Larry Page is looking to get rid of the bloated bureaucracy that has developed at Google and most companies develop as they grow. It boils down to three things,

One: Simpler product pitches

About a month ago, he sent an email to product and engineering managers asking them to write to him about what they were working on in 60 words or less, said people familiar with the matter. Mr. Page said in the email that he wanted managers to “pitch” him on their projects, these people said.

Two: Access to executives

Mr. Page has also tried to facilitate better communication among top executives and give employees access to them. He recently mandated a “bullpen” session every afternoon, in which he and the company’s executive officers sit and work on small couches outside a board room in Building 43 at Google’s headquarters.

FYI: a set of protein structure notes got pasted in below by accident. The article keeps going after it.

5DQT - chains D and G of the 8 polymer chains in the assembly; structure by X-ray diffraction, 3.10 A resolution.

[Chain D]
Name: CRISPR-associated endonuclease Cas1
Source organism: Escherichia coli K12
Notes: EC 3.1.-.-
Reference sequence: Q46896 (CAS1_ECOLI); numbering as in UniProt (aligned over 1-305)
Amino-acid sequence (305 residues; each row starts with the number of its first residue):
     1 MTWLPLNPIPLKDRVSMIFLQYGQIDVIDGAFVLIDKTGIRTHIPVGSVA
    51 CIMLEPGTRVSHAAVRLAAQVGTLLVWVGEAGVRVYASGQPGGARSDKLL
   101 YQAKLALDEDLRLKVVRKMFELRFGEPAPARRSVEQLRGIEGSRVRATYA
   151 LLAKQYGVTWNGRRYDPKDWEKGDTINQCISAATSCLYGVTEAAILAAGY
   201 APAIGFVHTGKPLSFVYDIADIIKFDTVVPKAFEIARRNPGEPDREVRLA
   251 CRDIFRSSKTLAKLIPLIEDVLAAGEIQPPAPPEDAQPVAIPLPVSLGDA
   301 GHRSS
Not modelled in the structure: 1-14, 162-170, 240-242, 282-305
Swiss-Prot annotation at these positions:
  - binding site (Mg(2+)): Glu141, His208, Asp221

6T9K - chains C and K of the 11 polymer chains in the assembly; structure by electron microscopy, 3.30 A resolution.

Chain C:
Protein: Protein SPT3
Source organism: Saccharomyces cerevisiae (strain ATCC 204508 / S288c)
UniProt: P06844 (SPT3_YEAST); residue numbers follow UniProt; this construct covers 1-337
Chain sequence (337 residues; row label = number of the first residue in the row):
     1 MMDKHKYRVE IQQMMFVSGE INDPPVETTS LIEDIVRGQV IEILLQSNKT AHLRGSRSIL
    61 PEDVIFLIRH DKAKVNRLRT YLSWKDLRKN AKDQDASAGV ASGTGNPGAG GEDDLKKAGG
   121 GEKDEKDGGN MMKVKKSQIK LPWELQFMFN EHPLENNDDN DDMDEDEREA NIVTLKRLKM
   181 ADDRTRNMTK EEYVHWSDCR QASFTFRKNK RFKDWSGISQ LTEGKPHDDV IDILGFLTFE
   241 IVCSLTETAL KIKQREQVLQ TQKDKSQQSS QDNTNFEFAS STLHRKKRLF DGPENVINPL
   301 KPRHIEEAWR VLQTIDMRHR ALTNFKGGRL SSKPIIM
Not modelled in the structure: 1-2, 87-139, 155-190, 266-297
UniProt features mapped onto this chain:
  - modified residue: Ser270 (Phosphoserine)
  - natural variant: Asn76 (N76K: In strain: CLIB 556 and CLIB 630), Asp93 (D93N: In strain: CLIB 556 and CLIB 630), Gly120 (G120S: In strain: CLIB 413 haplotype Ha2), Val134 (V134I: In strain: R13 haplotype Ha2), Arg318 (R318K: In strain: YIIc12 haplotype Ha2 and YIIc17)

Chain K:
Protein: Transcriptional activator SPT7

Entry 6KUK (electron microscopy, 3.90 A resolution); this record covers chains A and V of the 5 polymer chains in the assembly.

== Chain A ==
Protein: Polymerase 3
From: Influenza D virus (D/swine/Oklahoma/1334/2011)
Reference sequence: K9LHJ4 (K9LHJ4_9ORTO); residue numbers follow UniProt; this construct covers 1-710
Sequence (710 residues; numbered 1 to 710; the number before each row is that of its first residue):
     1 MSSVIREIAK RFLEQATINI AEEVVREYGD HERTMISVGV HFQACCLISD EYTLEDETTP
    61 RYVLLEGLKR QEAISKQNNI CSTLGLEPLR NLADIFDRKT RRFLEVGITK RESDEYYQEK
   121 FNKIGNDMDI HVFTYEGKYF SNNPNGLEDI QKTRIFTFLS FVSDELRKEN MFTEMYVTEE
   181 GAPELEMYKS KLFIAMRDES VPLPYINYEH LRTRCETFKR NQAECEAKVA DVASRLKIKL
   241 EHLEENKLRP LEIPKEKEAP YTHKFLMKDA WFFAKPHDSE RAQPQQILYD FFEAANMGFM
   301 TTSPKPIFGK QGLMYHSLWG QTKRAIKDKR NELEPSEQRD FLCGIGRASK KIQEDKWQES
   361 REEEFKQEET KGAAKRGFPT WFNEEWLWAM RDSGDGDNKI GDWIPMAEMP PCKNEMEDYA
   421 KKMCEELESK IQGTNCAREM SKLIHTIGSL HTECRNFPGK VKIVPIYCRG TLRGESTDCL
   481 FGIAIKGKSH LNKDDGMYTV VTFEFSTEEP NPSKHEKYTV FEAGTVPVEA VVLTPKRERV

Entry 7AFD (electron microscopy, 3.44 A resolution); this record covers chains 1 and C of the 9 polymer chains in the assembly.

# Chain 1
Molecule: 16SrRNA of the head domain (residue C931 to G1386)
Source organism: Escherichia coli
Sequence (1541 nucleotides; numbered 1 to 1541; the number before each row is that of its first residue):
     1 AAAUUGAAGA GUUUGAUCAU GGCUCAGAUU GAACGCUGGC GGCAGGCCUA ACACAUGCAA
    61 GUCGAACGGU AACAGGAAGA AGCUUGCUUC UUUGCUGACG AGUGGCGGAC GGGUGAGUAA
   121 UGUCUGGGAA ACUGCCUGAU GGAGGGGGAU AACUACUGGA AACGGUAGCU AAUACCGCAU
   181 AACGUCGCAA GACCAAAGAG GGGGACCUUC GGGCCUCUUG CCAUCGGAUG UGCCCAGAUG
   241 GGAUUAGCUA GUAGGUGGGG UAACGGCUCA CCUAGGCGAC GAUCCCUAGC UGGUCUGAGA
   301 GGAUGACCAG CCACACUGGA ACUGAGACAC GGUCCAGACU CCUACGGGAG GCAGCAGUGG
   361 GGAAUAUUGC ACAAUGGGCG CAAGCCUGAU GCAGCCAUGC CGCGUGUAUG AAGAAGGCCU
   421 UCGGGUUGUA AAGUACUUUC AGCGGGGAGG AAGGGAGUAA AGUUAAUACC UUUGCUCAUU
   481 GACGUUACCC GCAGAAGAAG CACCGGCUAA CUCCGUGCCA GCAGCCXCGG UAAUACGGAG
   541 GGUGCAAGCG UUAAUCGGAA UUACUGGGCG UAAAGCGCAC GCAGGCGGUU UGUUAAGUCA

Three: Don’t stick acquisitions under existing businesses

Mr. Page said in January that he wanted to allow more projects to operate like start-ups inside of Google, similar to how YouTube and Android currently operate.

One new example is Slide, a company involved in social-networking-related applications that Google acquired for $179 million last year. Slide was supposed to be subsumed into a Google group working on social-networking-type initiatives, people familiar with the matter said.

But after the deal closed, the Slide management and the Google social team had diverging views; Slide was allowed to remain independent and work on its own services, these people said.

It is amazing how difficult all three of these things are for any large company to do.

What should blow anyone away though is the fact that a 10 year old company is even experiencing these problems. Historically, most 10 year old companies are still in startup mode, not concerned about putting acquisitions under existing businesses! The economics of creative destruction have sped up with technology and the internet, there is no doubt.